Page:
By Dr Sandip Kumar Mishra*
Prime Minister Shinzo Abe resigned from his post earlier this month due to health reasons; shortly after becoming the longest serving Japanese PM in the post-war period. On 16 September, Yoshihide Suga, one of the contenders to emerge in the aftermath, became the new prime minister. Suga worked as chief cabinet secretary in the Abe government, and was considered to be the closest to the former prime minister. His ascendance to the post is generally seen as bringing the least deviation to Abe’s domestic and foreign policies. In fact, most of the key ministers will remain the same, and even Abe himself will be available as special diplomatic adviser to the prime minister, and a member of the Japanese Diet.
However, some important changes heralded by the change in leadership should not be overlooked. The most important of these would be the rare domestic political stability Japan enjoyed under Shinzo Abe. He had a firmly established political pedigree, and his charisma contributed to his popularity. Yoshihide Suga might not have those advantages. Even though he is considered to be a hard-working and non-factional politician who has a stronghold within the party, his diplomatic vision and acumen are unknown. He also apparently does not enjoy the kind of political leverage that charismatic leaders like Abe did, which allowed the latter to take bold domestic and foreign decisions.
Prime Minister Suga’s first diplomatic phone conversation after taking oath was with Australian Prime Minister Scott Morrison on 20 September. He spoke to US President Donald Trump also on the same day. Both leaders reportedly talked about the COVID-19 pandemic, North Korean nuclear and abductee issues, the Indo-Pacific, and joint efforts to strengthen the global economy.
PM Suga and Chinese President Xi Jinping are scheduled to speak on 25 September. This will take in the midst of Japan-China cooperation in dealing with the pandemic. Both countries undertook bilateral diplomatic outreach before the pandemic began, and have been working to minimise obstacles to economic exchanges even as territorial disputes continue.
There is a possibility of Japan, under Suga, seeking to strengthen relations with the US while reducing confrontation potential with China. Suga has been elected to the Diet since 1996 from Yokohama, where many Chinese businesses are concentrated, and he was first endorsed for the prime ministerial position by the Liberal Democractic Party (LDP) Secretary General Toshihiro Nikai, who is known for his ‘soft’ view on China. This implies that the new Japanese government could seek to separate economic from security interests, and avoid an active involvement in US-China regional contestation.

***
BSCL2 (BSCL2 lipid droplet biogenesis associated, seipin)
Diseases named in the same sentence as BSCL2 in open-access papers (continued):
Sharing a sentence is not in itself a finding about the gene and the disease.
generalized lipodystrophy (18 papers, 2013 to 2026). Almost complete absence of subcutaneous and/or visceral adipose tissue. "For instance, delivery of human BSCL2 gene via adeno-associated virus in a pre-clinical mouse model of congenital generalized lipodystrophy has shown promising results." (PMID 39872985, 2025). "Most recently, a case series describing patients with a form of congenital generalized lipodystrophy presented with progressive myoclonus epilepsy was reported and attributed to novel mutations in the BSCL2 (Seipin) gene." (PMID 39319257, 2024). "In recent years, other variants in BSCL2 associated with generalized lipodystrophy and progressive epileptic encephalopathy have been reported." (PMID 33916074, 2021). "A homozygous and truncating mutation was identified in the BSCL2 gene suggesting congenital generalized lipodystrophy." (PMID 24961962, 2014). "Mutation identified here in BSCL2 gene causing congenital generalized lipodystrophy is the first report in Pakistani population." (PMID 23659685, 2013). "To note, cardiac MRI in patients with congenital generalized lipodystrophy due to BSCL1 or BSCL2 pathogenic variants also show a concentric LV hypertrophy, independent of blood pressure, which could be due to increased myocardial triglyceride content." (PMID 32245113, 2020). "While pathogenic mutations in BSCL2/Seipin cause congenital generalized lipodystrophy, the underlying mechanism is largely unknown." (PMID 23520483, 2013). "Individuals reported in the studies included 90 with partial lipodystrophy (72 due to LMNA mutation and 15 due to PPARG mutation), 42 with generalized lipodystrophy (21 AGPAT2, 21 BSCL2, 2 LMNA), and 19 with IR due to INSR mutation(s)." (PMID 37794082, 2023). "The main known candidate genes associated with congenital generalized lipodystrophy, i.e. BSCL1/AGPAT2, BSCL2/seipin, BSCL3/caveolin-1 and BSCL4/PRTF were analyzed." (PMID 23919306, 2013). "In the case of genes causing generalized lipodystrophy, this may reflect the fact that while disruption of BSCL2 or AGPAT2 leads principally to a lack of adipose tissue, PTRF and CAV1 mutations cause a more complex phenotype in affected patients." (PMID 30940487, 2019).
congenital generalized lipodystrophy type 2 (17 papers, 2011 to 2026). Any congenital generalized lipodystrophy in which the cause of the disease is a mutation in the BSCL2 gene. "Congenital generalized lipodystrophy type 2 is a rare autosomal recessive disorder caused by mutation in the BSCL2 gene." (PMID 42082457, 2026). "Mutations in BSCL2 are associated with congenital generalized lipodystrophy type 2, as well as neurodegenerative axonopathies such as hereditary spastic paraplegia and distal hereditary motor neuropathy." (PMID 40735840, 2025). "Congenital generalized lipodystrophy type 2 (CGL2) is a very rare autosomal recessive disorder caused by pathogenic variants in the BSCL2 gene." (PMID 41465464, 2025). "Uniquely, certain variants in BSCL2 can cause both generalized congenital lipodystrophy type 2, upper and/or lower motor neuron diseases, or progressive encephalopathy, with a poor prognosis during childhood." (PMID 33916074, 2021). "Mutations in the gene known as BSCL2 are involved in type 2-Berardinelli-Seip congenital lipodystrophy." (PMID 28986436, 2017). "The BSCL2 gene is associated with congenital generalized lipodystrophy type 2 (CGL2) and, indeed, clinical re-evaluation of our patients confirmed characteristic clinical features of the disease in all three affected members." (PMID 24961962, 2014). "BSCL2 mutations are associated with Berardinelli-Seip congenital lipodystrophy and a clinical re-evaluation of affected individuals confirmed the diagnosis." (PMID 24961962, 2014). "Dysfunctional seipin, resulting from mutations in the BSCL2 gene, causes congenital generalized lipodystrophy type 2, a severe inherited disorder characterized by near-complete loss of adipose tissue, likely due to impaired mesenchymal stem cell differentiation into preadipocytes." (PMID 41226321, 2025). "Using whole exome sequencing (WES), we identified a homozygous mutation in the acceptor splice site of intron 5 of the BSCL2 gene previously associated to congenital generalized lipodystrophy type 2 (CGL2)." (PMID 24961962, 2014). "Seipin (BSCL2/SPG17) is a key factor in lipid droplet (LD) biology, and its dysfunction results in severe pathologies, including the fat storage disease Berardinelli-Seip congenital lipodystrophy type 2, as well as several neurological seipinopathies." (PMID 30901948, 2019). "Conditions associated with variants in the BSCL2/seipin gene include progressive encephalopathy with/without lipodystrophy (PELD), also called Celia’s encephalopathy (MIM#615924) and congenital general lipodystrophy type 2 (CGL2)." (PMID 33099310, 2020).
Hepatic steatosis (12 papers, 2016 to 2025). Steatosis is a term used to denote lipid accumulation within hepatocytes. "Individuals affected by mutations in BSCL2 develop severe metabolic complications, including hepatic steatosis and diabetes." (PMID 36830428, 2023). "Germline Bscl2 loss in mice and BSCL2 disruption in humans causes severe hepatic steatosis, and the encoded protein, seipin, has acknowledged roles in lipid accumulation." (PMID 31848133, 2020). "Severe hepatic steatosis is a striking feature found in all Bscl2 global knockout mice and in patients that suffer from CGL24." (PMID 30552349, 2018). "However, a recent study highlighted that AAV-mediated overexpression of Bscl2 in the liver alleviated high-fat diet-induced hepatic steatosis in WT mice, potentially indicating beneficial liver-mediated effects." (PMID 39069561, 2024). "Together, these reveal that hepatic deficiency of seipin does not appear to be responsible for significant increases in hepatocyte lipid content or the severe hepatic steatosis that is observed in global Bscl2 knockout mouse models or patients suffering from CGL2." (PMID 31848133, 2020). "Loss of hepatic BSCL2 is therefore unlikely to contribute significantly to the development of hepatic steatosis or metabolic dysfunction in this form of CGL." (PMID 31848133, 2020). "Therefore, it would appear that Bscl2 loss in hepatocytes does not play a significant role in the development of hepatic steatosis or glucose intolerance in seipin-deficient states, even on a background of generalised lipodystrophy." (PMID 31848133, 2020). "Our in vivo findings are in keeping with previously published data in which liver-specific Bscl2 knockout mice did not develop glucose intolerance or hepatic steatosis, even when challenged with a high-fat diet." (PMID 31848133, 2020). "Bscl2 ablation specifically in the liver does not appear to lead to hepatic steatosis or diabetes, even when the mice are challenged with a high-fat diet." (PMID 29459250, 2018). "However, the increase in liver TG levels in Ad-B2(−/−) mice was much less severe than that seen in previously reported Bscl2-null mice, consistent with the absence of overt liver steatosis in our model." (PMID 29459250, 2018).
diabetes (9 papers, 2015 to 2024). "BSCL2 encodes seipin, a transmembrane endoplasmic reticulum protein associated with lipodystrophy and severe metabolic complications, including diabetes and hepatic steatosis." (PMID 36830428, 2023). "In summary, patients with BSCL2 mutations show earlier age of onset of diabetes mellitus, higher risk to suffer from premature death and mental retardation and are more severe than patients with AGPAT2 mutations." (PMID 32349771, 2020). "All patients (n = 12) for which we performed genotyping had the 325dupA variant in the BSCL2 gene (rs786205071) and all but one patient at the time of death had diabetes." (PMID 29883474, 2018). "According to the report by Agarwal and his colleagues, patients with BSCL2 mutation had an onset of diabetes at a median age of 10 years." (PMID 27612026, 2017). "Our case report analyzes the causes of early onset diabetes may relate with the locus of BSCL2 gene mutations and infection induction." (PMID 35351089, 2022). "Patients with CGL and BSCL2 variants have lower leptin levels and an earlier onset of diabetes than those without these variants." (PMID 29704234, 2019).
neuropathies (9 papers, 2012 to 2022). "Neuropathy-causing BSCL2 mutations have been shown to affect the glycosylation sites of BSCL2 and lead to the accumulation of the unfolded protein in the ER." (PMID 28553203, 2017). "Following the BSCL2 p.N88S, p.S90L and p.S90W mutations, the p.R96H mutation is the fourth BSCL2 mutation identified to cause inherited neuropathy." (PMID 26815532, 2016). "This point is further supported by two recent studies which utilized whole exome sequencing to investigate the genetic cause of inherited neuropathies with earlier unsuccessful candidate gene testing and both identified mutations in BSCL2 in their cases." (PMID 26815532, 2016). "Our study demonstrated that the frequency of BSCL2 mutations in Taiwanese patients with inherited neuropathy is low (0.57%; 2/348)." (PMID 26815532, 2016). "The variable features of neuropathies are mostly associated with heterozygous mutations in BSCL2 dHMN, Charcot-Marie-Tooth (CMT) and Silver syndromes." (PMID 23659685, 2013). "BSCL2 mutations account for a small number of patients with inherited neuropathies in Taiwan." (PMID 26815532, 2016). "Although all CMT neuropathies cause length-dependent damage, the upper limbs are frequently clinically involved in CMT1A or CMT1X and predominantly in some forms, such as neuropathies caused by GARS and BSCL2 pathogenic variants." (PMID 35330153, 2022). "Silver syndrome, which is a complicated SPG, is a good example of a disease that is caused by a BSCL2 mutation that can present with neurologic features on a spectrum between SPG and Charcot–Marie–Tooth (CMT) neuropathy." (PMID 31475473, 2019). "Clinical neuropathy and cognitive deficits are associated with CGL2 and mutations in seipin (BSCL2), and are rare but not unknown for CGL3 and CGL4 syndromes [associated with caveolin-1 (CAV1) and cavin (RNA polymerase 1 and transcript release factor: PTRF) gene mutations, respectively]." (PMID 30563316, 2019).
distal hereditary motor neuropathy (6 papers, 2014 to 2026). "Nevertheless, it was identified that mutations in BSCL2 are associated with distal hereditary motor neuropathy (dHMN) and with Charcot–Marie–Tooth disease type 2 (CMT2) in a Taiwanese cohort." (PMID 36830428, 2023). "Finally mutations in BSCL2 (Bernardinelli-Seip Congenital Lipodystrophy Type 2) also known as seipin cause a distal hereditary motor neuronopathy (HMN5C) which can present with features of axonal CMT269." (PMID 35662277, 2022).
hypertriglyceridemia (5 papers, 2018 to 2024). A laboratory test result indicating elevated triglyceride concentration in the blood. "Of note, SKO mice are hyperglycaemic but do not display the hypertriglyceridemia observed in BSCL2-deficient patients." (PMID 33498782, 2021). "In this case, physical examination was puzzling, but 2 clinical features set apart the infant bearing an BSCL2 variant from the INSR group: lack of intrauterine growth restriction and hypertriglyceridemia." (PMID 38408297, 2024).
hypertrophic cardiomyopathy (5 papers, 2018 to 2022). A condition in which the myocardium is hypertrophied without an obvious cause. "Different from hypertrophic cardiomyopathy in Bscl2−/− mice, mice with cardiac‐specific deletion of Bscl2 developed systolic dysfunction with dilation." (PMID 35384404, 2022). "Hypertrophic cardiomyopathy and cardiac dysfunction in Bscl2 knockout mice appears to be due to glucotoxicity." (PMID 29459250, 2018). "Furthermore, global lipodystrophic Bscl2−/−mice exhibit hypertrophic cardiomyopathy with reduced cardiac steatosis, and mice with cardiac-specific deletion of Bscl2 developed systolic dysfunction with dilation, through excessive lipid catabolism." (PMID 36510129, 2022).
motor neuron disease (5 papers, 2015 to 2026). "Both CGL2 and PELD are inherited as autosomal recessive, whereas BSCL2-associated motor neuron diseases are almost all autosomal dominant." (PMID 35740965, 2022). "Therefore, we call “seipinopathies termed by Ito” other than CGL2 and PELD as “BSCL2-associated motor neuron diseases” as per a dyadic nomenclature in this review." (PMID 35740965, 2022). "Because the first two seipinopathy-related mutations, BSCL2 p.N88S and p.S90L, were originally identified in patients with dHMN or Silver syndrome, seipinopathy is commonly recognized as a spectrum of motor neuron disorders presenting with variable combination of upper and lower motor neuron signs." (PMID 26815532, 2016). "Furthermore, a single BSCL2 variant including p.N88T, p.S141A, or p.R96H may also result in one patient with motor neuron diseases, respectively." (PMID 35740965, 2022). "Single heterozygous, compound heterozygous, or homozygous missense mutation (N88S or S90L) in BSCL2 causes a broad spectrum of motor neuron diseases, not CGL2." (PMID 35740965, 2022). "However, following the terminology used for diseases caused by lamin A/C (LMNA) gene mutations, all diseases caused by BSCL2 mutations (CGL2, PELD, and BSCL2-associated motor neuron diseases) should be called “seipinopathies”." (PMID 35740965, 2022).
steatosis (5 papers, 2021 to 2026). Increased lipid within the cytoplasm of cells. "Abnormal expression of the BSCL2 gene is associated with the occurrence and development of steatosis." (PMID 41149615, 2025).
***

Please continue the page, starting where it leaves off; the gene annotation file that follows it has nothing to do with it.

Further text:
The leadership change also has important implications for India. The long-held rapport between PM Narendra Modi and former PM Abe is definitely going to be absent in the new dynamic. Here, it is important to underline that while India and Japan enjoy bipartisan domestic support in strengthening bilateral relations, but the process was augmented by the Modi-Abe relationship. In its absence, India will have to become more proactive. This ties in with Indian External Affairs Minister Minister Dr S Jaishankar’s remarks in a 19 September speech, in which he suggested that India should take a “more ambitious approach to Japanese business.”
Even though India-Japan economic cooperation and complementarities are deep-rooted, and the relationship will proceed more or less along earlier established trajectories in the security and strategic domains, a role reversal in the latter can be anticipated. With ongoing military tension on the India-China border, New Delhi seems keener to enhance its emphasis on the Indo-Pacific strategy and QUAD. The Japanese articulation of both of these is not of the same significance. Over the past year, Japan has talked more about the Indo-Pacific “vision,” and avoided use of the term “strategy.” In fact, PM Suga is not in favour of a NATO-like security arrangement in Asia. Instead, he is interested in a network of middle power cooperation among Japan, ASEAN countries, India, and Australia.
Ultimately, however, India-Japan relations and bilateral and regional cooperation will continue on an even keel given the diversity and depth of the equation. Japan is the only country India has high-level arrangements such as the annual summit and 2+2 meeting with. Both countries have also been working together in several third countries, such as Sri Lanka, Myanmar, and Bangladesh. The spectrum of relations will keep India and Japan close to each other—even under the new Japanese leadership—but Abe’s departure, personal investment, and accompanying prioritisation of the relationship, may be missed in New Delhi.
*Dr Sandip Kumar Mishra is Associate Professor, Centre for East Asian Studies, SIS, JNU, and Visiting Fellow, IPCS.